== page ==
Of course, as soon as you zoom in on the scene by increasing your focal length, your hyperfocal distance also zooms off into the distance and the success of the shots using this technique will be undermined if you have closer elements in the scene. For longer focal lengths, the approximate rule of thumb I remember is that in the f8/f11 aperture range for landscape shots, the hyperfocal distance very roughly approximates to focal length, so at 50mm, your hyperfocal distance is around 50 feet and at 70mm, it's very approximately 70 feet.
If you change aperture this then doesn't apply of course, but as a vague generalisation, if you can remember this much and the principles behind hyperfocal distance and depth of field, you can estimate in the field, the effect of changing apertures and focal length will have on the effective depth of field within your scene without resorting to a calculator or needing a hyperfocal chart, especially if you use a bit of trial and error with the scene and test the focus using my technique described below, before committing to the shot.
The basic principles of using hyperfocal distance to focus and determine available depth of field that you need to remember is that with wider angles/shorter focal lengths, the hyperfocal distance is closer to you and the longer the focal lengths and more zoomed, the further away the hyperfocal distance. Couple this with the effect of aperture changes in that wider apertures send the hyperfocal distance further away and a stopped down aperture brings it closer. So if you want to utilise a hyperfocal distance closer to you in order to maintain focus on closer objects in your scene as well as distant ones, or maximise on depth of field in a scene, then wide angles and tight apertures are the way to go. If on the other hand, you want to take a landscape scene where all the areas of interest are very distant from you, you may well get sufficient DOF even with wide open apertures, if you're working with a wide angle and your areas of interest are not close to the camera.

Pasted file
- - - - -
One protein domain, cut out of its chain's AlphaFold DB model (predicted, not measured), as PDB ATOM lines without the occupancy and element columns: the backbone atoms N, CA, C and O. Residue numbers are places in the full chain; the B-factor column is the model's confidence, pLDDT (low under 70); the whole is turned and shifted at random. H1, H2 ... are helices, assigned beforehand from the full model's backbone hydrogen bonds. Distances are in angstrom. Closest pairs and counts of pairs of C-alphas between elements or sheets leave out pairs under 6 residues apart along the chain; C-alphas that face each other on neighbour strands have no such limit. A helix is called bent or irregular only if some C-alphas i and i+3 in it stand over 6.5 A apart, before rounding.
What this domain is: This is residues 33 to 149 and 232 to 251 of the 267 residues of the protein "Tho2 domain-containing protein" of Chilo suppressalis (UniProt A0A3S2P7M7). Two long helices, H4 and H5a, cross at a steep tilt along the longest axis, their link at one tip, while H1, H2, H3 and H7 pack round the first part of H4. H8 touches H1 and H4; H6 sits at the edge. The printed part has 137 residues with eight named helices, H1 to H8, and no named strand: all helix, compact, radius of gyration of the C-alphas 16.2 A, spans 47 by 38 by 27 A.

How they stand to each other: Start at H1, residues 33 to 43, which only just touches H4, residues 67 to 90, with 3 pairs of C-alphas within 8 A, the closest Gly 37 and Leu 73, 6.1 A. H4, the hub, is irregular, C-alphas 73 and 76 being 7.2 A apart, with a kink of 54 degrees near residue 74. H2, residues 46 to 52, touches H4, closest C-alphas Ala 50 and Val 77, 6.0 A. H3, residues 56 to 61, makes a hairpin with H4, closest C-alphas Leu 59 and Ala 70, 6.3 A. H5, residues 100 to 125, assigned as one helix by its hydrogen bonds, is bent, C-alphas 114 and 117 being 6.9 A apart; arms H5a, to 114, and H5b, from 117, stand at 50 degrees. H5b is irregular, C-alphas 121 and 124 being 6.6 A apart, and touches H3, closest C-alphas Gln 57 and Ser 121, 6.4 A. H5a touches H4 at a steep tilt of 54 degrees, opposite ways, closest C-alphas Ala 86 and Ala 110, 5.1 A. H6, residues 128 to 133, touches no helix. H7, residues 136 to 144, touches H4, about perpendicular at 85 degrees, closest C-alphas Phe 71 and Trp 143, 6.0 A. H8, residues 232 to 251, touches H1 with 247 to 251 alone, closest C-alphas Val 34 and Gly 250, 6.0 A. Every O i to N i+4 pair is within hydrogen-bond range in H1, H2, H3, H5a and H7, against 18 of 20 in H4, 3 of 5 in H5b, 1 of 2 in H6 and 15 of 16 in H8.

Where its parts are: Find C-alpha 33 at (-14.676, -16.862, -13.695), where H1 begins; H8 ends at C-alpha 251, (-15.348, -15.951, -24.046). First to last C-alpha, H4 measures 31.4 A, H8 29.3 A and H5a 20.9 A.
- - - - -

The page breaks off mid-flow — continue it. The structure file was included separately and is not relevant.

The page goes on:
I have a trick I apply to tell if it will work for my shot before firing the shutter. I focus my scene using Autofocus at the point in front of me that I calculate to be the appropriate hyperfocal distance, then switch the lens to manual focus. If I then scan over the scene with my finger on the shutter button and touch it over elements in the scene at different distances - that I want in focus - if I get the red blink of the focus point in the view finder and the green focus lock spot in the display - I know those points will be in focus when I frame and take the shot. In the shot above right with the boat passing between the trees, I tried this over the foreground trees and the distant peak to ensure that there was sufficient DOF for both extremities to be within focus.